In a first-floor technology room at Spencer Elementary Academy, educators, advocates, parents and an alderman have been meeting since June, often several times a week. They’ve been debating education policy and airing grievances over the state of schools on the West Side.
Their goal: To write a set of recommendations for Chicago Public Schools’ top administrators that they hope will reshape education in Austin.
Chaired by Ald. Deborah Graham (D-29th), the Austin Community Action Council approved an 18-page report its hopes to present this month to CPS’ top officials, including CEO Jean-Claude Brizard. The council totals 18 people but membership has ebb and flowed.
Austin is one of five communities that will be presenting its education plans to the Chicago Public Schools. The project began in October 2010 by CPS’ Office of Family and Community Engagement, a department charged with involving parents and community groups in schools. Other Chicago neighborhoods participating include Bronzeville, as well as East and West Humboldt Park. Each community, however, is devising, and will present, their ideas separately. Similar groups have since been formed in Roseland and South Shore.
Bill Gerstein, head of the community engagement office, expects next month’s presentation to spark an ongoing relationship between communities and their schools.
“This is just the beginning of a real engagement process for CPS,” Gerstein said.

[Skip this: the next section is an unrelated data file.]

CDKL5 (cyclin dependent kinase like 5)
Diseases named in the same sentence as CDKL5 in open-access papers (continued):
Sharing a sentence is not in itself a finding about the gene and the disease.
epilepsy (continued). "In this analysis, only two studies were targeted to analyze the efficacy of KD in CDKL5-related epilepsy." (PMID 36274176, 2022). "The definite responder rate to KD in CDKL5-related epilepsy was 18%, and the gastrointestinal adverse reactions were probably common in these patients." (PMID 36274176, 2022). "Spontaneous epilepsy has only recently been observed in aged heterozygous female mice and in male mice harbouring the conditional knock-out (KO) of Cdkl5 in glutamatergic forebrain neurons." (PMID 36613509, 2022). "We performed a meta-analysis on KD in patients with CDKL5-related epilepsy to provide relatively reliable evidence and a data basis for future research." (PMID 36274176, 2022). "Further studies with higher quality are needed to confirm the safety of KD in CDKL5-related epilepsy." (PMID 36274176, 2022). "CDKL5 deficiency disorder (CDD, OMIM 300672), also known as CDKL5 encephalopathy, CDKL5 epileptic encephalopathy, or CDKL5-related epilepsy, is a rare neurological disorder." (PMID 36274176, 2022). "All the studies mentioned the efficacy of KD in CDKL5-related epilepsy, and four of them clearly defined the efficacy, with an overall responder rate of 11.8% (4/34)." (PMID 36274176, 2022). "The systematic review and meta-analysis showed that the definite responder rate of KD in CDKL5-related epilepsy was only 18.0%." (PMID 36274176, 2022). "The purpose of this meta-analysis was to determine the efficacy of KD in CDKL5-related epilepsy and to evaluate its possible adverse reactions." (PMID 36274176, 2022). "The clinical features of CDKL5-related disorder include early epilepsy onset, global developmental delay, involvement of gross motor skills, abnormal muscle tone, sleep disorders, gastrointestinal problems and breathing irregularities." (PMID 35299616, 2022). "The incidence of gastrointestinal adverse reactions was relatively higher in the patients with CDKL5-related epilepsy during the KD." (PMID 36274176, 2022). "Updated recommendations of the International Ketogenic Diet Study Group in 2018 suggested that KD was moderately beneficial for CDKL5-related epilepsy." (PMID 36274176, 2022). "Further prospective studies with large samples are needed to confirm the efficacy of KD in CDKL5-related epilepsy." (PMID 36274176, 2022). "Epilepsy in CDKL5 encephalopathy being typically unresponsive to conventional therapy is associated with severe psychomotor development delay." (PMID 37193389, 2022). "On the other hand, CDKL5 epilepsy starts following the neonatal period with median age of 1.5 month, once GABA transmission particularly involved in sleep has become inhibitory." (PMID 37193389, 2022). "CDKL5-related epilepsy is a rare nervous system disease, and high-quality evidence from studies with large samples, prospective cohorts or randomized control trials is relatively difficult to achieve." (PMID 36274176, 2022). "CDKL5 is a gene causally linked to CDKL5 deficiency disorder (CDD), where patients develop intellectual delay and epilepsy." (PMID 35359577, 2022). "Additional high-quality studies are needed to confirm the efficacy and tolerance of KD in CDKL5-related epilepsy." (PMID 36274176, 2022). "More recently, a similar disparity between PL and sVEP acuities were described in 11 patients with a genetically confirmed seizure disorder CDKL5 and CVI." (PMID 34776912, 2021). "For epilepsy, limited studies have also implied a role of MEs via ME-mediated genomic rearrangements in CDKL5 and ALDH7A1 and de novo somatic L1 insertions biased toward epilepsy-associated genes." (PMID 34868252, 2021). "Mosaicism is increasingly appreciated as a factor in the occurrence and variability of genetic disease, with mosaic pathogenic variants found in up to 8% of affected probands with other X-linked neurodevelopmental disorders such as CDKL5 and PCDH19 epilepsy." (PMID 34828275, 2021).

While CPS is not required to follow the group’s recommendations, committee members hope their words will translate into action. Especially, as the newly-appointed Brizard tries to raise standards in schools struggling with low achievement, violence and high drop-out rates.
“I’m not here for a dog-and-pony show,” Graham said. “These people are here sincerely fighting for improved educational quality for our children. We want our voices to be heard.”
Dwayne Truss, a local education activist and vice-chair of the committee, noted that standardized test scores in each of Austin’s schools have shown an improvement in the past several years. But Leviis Haney, an assistant principal at Spencer, 214 N. Lavergne, offers a different view-that his and other schools continue to struggle with poverty, safety issues and low academic achievement.
“The problem is bigger than the schools,” said Haney, who has been at Spencer for four years. “That’s why we need to band together.”
Recommendations of the group fell into three categories: Early Childhood, Middle School/High School Transition and Parent Engagement (a partial list is included below). Among the recommendations in the Early Childhood category were suggestions that CPS: 1) facilitate educational workshops about child development for parents of kids ages 3-5; and 2) hire a youth outreach worker at each school to reach out to chronically truant students.
In the middle school and high school areas, the committee’s recommendation included: 1) building a new neighborhood high school to serve Austin; and 2) improving articulation in curricular between the middle schools and high schools.
To involve parents in their kids’ education, the committee said CPS should: 1) creating a staffed “parent resource room” in every school that offers parents-led programs, computers and Internet access; and 2) offer job training, health services and financial literacy classes at schools.
Among the Austin group’s top recommendations was building a new neighborhood high school. But the committee stopped short of proposing a specific location for the school, and voted to remove reference of the divisive Brach’s Candy site from the report.
Truss said an appendix, which called for a new high school and detailed the history of the proposed Brach’s site, was omitted because its subcommittee never voted on the document.